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Published on October 28th, 2012 | by NASCAR Wire Service

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Hamlin Wins Martinsville Truck Race With Late Pass

Denny Hamlin does a burnout after winning the NASCAR Camping World Truck Series Kroger 200 at Martinsville Speedway on October 27, 2012 in Ridgeway, Virginia.To Denny Hamlin, it was standard operating procedure at Martinsville Speedway.

To Matt Crafton, it was an unjustified bulldozer move.

Regardless of the point of view, Hamlin won Saturday’s Kroger 200 with an aggressive pass after a restart with eight laps left and showed no regret in claiming his second victory at the .526-mile short track and his second win in 15 career NASCAR Camping World Truck Series starts.

Hamlin, who started from the rear because he missed the drivers’ meeting —- thanks to a conflict with Sprint Cup practice — finished 1.932 seconds ahead of Nelson Piquet Jr., who bulled his way into the runner-up position after restarting fourth on Lap 193 of 200. Joey Coulter ran third, followed by Crafton and Scott Riggs.

Irate at Hamlin’s use of the front bumper, Crafton had some choice words for the driver of the No. 51 Kyle Busch Motorsports Toyota after the race. With Hamlin parked on pit road, Crafton leaned into the driver’s-side window to express his displeasure.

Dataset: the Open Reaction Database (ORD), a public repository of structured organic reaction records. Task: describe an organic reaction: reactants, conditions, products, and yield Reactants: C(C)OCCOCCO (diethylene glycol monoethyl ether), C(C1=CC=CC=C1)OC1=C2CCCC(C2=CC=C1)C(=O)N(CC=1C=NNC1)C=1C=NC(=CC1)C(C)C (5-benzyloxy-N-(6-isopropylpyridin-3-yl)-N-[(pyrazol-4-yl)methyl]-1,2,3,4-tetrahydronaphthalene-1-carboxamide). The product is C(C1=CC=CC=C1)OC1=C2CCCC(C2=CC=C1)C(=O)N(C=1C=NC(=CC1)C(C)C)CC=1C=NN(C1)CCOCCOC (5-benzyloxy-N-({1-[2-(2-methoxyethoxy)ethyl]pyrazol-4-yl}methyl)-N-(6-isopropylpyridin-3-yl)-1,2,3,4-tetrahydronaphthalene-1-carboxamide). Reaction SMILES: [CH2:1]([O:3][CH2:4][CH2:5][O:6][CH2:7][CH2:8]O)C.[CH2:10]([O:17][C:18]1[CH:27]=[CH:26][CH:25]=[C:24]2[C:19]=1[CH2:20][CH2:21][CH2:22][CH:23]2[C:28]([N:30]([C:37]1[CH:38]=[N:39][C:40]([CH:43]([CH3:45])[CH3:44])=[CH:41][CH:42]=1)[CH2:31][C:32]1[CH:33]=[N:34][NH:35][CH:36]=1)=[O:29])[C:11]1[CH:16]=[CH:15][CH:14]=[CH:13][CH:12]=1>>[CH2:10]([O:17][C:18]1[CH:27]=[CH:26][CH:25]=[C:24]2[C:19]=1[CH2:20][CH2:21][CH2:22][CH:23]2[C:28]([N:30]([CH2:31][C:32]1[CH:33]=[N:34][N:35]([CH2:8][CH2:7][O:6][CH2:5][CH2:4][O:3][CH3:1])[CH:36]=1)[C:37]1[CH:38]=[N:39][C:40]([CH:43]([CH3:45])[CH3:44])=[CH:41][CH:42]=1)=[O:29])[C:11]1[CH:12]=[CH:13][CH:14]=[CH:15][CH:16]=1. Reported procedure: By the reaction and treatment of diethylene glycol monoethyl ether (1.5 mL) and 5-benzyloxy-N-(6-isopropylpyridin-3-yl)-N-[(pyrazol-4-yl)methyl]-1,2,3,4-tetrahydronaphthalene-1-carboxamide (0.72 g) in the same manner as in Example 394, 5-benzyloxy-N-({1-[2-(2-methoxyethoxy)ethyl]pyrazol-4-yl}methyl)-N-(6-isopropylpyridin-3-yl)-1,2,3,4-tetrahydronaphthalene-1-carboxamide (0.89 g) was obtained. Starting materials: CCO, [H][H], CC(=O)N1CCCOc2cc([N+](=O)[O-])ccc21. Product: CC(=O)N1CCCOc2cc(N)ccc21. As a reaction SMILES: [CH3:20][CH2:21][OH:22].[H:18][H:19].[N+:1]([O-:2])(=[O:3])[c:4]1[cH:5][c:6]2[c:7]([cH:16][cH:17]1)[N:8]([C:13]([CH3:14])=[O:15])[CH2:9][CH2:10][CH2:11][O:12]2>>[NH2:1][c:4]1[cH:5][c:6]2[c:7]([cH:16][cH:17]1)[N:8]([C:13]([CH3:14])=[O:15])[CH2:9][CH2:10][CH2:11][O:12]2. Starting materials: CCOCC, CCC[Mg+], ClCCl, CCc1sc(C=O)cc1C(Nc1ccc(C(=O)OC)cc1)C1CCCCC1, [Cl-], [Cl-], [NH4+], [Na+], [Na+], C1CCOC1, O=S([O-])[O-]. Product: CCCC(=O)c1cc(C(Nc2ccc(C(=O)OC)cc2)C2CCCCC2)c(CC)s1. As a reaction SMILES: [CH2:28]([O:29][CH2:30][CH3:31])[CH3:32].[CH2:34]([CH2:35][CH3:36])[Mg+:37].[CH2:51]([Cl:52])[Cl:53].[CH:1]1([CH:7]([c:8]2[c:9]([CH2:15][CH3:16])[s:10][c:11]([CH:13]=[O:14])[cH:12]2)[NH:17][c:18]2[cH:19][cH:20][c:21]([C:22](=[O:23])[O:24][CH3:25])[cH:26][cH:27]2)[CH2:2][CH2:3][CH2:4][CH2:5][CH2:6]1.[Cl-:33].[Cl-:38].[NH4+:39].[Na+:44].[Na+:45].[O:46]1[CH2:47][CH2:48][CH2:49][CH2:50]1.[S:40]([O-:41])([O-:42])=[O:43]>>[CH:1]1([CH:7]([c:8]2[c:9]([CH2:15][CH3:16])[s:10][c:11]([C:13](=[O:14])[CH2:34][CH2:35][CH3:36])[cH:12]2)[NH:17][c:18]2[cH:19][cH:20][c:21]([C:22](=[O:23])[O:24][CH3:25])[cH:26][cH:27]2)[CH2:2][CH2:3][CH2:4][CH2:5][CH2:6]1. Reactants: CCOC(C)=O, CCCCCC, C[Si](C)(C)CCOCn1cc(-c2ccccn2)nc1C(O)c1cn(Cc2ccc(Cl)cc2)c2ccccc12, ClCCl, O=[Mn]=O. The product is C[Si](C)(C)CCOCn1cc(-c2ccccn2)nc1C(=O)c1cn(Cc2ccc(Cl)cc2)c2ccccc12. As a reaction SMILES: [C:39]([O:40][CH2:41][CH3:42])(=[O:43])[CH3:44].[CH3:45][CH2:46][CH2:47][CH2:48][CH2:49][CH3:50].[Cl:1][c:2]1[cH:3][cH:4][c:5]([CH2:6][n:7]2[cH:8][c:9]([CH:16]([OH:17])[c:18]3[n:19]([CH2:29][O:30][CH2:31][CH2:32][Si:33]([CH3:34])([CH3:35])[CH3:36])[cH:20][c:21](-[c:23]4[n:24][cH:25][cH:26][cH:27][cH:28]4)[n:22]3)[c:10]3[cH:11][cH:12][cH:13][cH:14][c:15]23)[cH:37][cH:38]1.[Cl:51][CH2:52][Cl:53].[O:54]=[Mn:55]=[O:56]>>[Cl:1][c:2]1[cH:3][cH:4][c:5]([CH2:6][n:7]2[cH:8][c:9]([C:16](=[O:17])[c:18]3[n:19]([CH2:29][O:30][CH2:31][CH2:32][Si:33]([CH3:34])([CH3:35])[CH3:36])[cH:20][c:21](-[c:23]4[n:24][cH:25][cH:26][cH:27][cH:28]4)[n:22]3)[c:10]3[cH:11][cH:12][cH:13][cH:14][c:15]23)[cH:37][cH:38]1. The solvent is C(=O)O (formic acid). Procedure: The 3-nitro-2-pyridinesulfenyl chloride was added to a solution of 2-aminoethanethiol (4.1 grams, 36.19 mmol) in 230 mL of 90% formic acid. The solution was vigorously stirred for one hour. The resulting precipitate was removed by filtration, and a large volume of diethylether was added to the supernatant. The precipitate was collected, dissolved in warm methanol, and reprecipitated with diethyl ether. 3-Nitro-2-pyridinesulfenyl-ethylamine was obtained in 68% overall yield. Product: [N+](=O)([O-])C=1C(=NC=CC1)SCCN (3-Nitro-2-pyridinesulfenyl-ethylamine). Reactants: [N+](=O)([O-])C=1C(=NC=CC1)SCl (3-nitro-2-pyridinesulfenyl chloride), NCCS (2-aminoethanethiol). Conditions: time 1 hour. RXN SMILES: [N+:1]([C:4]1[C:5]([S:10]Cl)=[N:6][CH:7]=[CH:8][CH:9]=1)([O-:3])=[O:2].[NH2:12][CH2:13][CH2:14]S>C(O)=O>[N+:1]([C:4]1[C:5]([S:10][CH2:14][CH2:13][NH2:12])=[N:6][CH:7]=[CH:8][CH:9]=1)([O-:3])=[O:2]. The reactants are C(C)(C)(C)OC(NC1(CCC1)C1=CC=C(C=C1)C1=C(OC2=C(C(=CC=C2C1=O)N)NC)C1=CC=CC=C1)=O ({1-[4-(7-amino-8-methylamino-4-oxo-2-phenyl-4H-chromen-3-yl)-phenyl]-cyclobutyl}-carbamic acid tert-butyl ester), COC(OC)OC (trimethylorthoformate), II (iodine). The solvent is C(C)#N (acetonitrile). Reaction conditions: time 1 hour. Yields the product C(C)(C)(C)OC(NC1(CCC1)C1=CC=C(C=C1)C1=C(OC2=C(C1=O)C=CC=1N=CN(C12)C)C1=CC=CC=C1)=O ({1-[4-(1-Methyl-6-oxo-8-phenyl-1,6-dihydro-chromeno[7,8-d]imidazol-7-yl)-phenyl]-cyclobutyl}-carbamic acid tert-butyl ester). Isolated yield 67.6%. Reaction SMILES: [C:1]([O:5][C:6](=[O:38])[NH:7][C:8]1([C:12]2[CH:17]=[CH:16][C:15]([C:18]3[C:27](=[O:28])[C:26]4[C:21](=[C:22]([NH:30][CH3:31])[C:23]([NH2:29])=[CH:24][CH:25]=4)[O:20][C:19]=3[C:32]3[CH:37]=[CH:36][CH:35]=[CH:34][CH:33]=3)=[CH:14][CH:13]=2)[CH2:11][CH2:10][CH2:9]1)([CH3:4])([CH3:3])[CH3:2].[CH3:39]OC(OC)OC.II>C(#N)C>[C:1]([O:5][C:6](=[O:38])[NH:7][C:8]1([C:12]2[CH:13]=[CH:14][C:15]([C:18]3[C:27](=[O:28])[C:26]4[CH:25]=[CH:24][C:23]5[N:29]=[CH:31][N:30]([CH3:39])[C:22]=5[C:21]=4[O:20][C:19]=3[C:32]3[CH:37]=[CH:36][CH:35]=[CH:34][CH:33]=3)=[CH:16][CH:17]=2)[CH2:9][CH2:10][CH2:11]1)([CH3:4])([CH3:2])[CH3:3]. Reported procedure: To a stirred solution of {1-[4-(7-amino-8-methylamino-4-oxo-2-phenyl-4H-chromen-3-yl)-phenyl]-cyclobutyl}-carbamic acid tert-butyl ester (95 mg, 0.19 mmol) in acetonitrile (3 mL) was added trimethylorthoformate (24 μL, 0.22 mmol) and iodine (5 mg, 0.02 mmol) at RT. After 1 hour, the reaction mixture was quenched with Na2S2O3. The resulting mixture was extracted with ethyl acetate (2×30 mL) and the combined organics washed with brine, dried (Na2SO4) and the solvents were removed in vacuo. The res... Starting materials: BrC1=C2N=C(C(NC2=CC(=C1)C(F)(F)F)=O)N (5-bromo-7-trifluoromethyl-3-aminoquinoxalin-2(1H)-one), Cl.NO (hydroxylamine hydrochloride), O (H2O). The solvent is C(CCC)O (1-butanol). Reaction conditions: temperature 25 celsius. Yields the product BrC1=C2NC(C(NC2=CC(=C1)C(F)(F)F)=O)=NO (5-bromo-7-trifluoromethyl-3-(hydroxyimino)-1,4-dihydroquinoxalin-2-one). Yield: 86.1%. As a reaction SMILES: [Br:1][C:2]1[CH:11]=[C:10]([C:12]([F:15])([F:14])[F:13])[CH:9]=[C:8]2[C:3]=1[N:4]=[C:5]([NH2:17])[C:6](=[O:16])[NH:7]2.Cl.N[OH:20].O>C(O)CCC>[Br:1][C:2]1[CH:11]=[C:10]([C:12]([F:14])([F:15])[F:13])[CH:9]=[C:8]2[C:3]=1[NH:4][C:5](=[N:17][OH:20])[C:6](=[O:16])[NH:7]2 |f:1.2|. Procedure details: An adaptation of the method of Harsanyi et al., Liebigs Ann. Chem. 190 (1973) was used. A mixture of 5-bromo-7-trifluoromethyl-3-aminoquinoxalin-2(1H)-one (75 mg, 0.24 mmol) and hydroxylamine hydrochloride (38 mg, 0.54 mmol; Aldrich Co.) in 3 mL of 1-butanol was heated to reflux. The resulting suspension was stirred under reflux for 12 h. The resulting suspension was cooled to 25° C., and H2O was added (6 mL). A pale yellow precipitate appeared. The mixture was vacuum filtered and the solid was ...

Hamlin’s reaction was “What did he expect?”

“When you’re the leader with a few laps to go, you’ve got to expect it,” said Hamlin, who moved Crafton out of the way and took the lead for the first time with six laps left. “you can’t wreck the guy — that’s off-limits — but moving him off and out of the groove, that’s standard protocol at this type of race track.”

Crafton disagreed and took umbrage at the characterization of Hamlin’s winning move as a pass.

“If you want to call that a pass—that’s just moving somebody,” Crafton said. “Running in the back of somebody, that doesn’t take anything. Anybody can do that. I didn’t let the tires come up quite clean enough on the last restart. I do admit that. That’s part of it. I didn’t get my tires cleaned up, but I did not run into the back of him.”

Ty Dillon’s one-point championship lead evaporated after his No. 3 Chevrolet blew a tire and nosed into the outside wall on Lap 151 to cause the fourth caution of the afternoon. After repeated trips to pit road for repairs, Dillon dropped to 28th, six laps down and could not improve on that position.

Dillon’s woes transferred the series lead to James Buescher, who rallied from a lap down to finish sixth. Buescher grabbed a 21-point lead over second-place Dillon with three races left in the season.

Even though he lost a lap in the early going and didn’t get it back until he received a free pass under the third caution midway through the race, Buescher was confident he could get back into contention.

“When we were a lap down, I did have all the faith in the world that we could turn it around and come back for a top-10 finish,” Buescher said. “I knew that we just needed some adjustments. We hadn’t stopped yet. We were still on the initial run, and I knew that we could get the back end in the track better.

“We were really loose and just needed to come to pit road for an adjustment and hit “reset.” We did that. (Crew chief) Michael Shelton made good calls on what to do to get the truck better, and it was able to go forward the rest of the day.”

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